Without the preferential option for the poor, “the proclamation of the Gospel, which is itself the prime form of charity, risks being misunderstood or submerged by the ocean of words which daily engulfs us in today’s society of mass communications.”
But Hitchcock also targets an important Jesuit, Bernard Lonergan, by claiming that he was the inspiration for a “new theological approach” called “aggiornamento” (updating or modernizing) that “moved in the direction of modernism,” a heresy:
Aggiornamento owed much to…Lonergan…who distinguished the “classical” from the “historical” mentality, arguing that the former…was now discredited and that theology had to operate within the historical mode.
Hitchcock is wrong twice here.
First, “aggiornamento” was actually coined by Saint John XXIII (the pope who called Vatican II), not as a “theological approach” but as a purpose of the Council itself. So to imply we should dismiss it for bordering on heresy is simply wishful thinking, not history.
Second, the Council ended in 1965, and Lonergan first published his paper on “historical consciousness” in 1967--two years too late to impact the Council!
Hitchcock also goes after the Dutch Dominican priest Edward Schillebeeckx, citing the many times between 1979 and 1994 he was summoned by Vatican officials to justify his views. But he avoids telling readers the conclusion, as this commentator does:
Schillebeeckx behaved with civility and docility, never provoking his inquisitors, submitting to each inquiry no matter how demeaning the procedures against him became. And the bottom line is this: no matter how threatened officials felt, and no matter how many times they cautioned him against such controversial views, he was never found guilty of heresy or even penalized, even while other theologians lost their jobs, their priesthood, or were actually silenced.
Hitchcock also attacks the Jesuit Robert Drinan, who served in the U.S. Congress from 1971 to 1981. Summarizing his legislative career, Hitchcock describes Drinan as “a passionately pro-abortion Congressman.” Hitchcock is certainly entitled to his opinion, which is shared by many. But he presents this opinion as if it were established fact. Yet a case can be made that Drinan, while opposing many abortion bans on legal grounds (he was previously dean of Boston College Law School) never supported abortion itself, as evidenced by his words from 1996 and 1997:
I write this as a Jesuit priest who agrees with Vatican II, which said abortion is virtually infanticide…I do not believe that every moral evil should be outlawed. I do, however, see abortion…as a grave evil and can understand why Church leaders are urging lawmakers to ban it. I do not want anything to impede that effort. On the contrary, I join in that effort and stand ready to promote laws and public policies that aim to protect vulnerable human life from conception until natural death; I support the Catholic bishops in their efforts to exercise moral leadership in the fight against abortion.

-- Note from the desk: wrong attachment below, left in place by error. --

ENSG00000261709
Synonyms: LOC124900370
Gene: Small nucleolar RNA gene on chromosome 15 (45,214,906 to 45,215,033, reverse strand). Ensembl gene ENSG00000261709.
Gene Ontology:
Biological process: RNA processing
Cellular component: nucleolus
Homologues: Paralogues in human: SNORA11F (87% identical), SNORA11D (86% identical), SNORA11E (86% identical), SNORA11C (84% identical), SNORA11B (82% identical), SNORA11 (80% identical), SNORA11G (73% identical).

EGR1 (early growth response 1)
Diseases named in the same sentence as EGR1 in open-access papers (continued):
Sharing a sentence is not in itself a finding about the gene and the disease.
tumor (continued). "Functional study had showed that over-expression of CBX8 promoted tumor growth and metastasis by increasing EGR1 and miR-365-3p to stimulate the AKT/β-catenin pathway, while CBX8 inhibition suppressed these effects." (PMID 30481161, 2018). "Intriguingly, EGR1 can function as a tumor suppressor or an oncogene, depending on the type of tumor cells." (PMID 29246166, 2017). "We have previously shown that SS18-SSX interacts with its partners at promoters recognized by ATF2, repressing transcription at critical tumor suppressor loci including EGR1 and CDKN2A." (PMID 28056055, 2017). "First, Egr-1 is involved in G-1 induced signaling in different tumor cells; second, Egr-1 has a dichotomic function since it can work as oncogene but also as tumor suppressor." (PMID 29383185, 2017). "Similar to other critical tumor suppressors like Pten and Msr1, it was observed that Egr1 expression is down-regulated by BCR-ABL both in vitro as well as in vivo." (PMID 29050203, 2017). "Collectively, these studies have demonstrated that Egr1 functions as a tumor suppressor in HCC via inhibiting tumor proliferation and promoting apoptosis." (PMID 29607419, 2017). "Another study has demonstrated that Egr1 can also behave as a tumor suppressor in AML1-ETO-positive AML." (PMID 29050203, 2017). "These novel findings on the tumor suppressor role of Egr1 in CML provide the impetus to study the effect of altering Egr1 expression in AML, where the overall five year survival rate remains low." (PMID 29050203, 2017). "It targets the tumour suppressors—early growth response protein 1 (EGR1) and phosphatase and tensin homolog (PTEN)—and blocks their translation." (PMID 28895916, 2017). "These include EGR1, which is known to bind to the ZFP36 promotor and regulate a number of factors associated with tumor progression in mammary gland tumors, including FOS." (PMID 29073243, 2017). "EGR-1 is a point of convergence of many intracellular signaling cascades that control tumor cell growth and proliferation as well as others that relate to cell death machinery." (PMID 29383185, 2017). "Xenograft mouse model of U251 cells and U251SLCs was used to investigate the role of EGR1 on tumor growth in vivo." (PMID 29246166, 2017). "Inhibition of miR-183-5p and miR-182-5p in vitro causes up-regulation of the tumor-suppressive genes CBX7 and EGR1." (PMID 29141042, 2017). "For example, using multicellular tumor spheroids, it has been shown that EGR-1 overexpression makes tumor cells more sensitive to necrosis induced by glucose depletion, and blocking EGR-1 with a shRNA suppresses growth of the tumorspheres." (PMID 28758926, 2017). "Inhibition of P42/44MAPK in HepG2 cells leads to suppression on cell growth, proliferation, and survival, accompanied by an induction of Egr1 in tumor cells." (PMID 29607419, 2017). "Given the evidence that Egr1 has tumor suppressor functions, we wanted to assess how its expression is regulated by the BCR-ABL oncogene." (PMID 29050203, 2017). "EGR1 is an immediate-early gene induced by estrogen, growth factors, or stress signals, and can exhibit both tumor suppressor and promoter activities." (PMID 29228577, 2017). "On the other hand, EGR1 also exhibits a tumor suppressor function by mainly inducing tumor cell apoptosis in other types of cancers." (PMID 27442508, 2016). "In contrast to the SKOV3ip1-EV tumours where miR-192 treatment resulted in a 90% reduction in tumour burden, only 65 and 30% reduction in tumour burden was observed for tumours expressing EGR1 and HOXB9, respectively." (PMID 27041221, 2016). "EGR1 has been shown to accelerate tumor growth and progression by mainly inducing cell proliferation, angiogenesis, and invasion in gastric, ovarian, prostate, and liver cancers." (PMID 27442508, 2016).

Hitchcock even targets John F. Kennedy as “denying that his religion could or should have significant influence on public policy.” But JFK’s famous 1960 speech to the Houston ministers reveals a different position, as I wrote in CrossCurrents #305:
“I do not speak for my church on public matters,” Kennedy he said, “and the church does not speak for me.” He said that…he would always make his decisions “in accordance with what my conscience tells me…” Finally, Kennedy acknowledged the possibility of a circumstance where his Catholic conscience might conflict with his oath of office. “And if that time should ever come,” he said, “when my office would require me to either violate my conscience or violate the national interest, then I would resign the office.”
In fact, Hitchcock’s book is laced through with rash historical judgments paraded as facts and character attacks masking his personal bias (Hitchcock was a well-known adversary, for example, of Robert Drinan).
For the most part, Hitchcock is preaching to a like-minded choir of reactionary Catholics, but objective readers with historical insight of their own will dismayed by his accounts. His portrait of Eastern Catholic churches, for example, has drawn the sharp criticism of Eastern Catholic expert Adam DeVille:
In…treating the Christian East, we see a picture little short of disastrous. Not only are hugely important events given no mention at all, but even very basic factual matters are dead wrong.
For one thing, Hitchcock insists on calling such churches “Uniates”—a pejorative label long since banned from scholarly use.
Such cringe-worthy mistakes and oversights appear as well when Hitchcock describes Pope Paul VI’s encyclicals, his 1965 speech to the United Nations, his work on evangelization, and his role of Vatican II. He also misses almost entirely the point of Benedict XVI’s first encyclical, God is Love.
I’ve focused on late 20th century Roman Catholicism because that is what I know best. I can only imagine the errors that Hitchcock applies to other centuries!
With all this in mind, dear reader, you will not be surprised if I (1) advise you to avoid this book like the plague, and (2) express my hope that some competent historian will soon write a reliable one-volume Catholic history to fill the vacuum that otherwise might suck Hitchcock’s dangerous “knowledge” into our parishes, schools, libraries, and homes.
© Bernard F. Swain PhD 2014